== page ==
If you think that your credit card is just another payment tool, you’re most likely not using it to the fullest. With savvy usage, you will not only enrich your financial transactions with the help of its benefits but also save on your regular expenses.
You must understand how your credit card works and what its primary and tertiary benefits are -- things that should ideally be factored in while choosing a particular credit card. Clarity on benefits coupled with financial discipline are the keys to make the most of your credit card. The latter is extremely important because ideally, your credit card should help you save more, not spend more! Here are a few handy tips to help you make the most of your credit card.
Choose a card based on its benefits
Blindly settling for the card that your bank offers might not always be a good idea because it’s not necessary that the card benefits will align with your lifestyle requirements. You’ll be well-advised to compare all the options you’re eligible for (primarily in terms of minimum income requirement), and closely evaluate usual benefits like cashback, reward points, complimentary travel insurance and special offers while trying to find the right card match. Consider pointers like: if you drive to work every day, you might go for a card that gives cashback on fuel refills, if you’re a film buff, you’ll love a card that gives extra discounts on movie tickets, if you travel internationally, you should go for an air miles card that can be redeemed for discounted flight tickets, seat upgrades, so on and so forth.
Keep a budget for your card spends
The reality behind innumerable credit card horror stories is often reckless spending without completely understanding the rules of the game. It’s important to realize that a credit card is not an extension of your income; all the money you spend on it must be repaid in full on time to avoid hefty interest charges (3-4% per month) among other penalties and an impacted credit score. So, try to set a limit for your credit card spends every month based on your affordability and avoid breaching the limit often. Also try to minimize major unplanned expenses (like costly flight tickets, shopping binges) as much as possible.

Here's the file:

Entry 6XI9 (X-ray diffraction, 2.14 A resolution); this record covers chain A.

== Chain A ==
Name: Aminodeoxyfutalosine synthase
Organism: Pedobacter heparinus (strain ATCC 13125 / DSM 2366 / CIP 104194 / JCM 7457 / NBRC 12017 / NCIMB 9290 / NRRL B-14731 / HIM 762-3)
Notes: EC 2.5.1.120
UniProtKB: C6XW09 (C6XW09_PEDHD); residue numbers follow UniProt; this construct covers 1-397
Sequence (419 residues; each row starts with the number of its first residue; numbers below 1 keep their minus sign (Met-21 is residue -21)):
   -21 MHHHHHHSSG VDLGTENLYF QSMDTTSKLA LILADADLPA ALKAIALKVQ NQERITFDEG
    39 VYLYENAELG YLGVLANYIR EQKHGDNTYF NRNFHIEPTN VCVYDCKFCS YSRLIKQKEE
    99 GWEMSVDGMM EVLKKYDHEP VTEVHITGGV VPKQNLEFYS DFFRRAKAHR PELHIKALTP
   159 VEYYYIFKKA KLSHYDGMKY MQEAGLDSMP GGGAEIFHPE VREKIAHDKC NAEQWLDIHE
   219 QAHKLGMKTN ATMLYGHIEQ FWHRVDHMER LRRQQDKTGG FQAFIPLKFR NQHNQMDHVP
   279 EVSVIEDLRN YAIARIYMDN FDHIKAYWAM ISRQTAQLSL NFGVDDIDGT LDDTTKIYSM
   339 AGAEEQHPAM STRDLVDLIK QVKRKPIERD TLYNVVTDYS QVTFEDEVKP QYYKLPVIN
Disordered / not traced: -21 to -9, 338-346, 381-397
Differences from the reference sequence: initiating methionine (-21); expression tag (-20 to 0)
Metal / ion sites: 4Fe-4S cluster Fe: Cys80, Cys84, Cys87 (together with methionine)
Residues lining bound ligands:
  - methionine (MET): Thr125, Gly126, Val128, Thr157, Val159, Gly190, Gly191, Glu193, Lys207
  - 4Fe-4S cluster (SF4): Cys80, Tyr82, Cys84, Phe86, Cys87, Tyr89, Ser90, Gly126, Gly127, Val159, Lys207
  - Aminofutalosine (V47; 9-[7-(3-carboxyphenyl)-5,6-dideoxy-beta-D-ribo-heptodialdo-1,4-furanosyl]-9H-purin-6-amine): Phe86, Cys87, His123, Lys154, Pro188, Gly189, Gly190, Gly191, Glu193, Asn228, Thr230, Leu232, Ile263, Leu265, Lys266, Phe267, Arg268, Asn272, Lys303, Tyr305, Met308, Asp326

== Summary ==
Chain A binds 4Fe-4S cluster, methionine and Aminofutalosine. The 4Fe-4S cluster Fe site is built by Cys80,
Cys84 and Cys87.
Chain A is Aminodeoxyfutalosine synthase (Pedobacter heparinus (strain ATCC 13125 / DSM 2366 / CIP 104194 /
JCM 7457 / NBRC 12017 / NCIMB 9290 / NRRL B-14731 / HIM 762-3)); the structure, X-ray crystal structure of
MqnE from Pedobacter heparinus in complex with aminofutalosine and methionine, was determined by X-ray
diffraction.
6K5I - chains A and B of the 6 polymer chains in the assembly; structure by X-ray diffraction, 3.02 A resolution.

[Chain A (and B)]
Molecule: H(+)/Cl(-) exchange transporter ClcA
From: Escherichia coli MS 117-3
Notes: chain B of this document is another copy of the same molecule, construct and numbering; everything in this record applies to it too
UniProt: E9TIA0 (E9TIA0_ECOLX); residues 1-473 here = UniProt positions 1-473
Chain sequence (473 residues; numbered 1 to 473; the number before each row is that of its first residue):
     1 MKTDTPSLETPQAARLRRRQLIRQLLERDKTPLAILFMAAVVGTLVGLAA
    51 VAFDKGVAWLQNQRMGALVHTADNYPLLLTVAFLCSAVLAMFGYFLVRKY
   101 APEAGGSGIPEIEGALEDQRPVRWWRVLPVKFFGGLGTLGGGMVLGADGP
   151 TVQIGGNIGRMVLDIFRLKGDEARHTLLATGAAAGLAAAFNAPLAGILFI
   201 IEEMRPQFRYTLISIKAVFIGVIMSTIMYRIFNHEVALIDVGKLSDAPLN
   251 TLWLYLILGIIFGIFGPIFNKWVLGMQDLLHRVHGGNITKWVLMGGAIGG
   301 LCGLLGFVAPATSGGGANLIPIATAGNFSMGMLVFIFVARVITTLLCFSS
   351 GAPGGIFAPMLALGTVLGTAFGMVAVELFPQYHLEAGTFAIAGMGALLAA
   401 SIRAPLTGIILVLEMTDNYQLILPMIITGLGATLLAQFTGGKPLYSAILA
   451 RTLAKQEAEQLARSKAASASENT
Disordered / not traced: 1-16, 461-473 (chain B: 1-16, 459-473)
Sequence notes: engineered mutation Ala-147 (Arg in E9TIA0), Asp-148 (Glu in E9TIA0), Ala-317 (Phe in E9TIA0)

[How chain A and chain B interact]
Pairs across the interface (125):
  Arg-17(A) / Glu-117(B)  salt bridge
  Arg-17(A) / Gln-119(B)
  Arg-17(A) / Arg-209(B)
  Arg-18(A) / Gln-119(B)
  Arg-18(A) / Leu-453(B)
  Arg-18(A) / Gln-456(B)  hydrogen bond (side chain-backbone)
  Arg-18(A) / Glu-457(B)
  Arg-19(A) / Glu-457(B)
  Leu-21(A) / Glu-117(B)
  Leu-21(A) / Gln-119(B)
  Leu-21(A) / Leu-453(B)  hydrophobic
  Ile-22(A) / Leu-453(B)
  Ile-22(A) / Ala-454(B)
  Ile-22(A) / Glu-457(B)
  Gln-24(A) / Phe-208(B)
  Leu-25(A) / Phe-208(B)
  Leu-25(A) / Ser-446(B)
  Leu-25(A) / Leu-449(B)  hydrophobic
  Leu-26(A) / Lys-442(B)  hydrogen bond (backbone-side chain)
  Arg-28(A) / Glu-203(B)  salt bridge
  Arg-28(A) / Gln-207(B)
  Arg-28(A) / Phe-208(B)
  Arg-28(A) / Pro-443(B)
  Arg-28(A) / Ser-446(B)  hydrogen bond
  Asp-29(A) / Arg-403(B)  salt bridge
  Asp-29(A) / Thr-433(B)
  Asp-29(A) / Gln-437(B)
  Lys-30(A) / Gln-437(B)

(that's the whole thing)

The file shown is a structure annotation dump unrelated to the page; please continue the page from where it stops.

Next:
The objective should be to clear your card bill in full within the interest-free period every month without jeopardizing your budget for other important financial commitments like utilities, savings and investments.
Evaluate the cost of using your card
While most of us would prefer having a credit card that charges zero annual fees, it’s a fact that certain cards offer a host of meaningful benefits but they do come at a cost. So before signing up, see if the annual fee charged justifies the card benefits or not while not breaching your budget. Also, check if you can get anything in return for paying the annual fee like bonus reward points or complimentary air miles.
Secondly, have complete clarity over things like bill generation day, last day to pay the bill, interest charges, late fees, etc. to ensure you’re on track in repaying the bill every month.
Walk the extra mile to take full advantage of your card
Which supermarkets or shopping portals give the maximum cashback on your credit card? Which transactions will fetch you the most number of reward points quickly? Do your accumulated reward points expire; if so, when? Also, what can they be redeemed for? In short, know everything about your card benefits and devise ways to maximize your savings. You might also want to pay, for example, your grocery bills with your credit card to earn more reward points, and make regular transfers to your credit card account to keep the bill under control.
Credit cards often come with other privileges like complimentary travel insurance when you travel abroad, special discounts at participating merchants like certain restaurants, shopping portals. Make the most of them too.
However, keep in mind to evaluate the cost of availing maximum benefits and ensure you don’t dent your budget in the process. The key lies in striking a balance.
Be savvy with your big-ticket purchases
Credit cardholders usually get 20 days after the bill generation day to repay their outstanding dues for that month without having to pay any interest. That being said, if you’re planning for a big-ticket purchase, you might want to time it to a day after the bill generation day. This would ensure your purchase is billed in the next billing cycle, as such extending your interest-free period from 20 days to 50 days! (The author is CEO, Bankbazaar.com)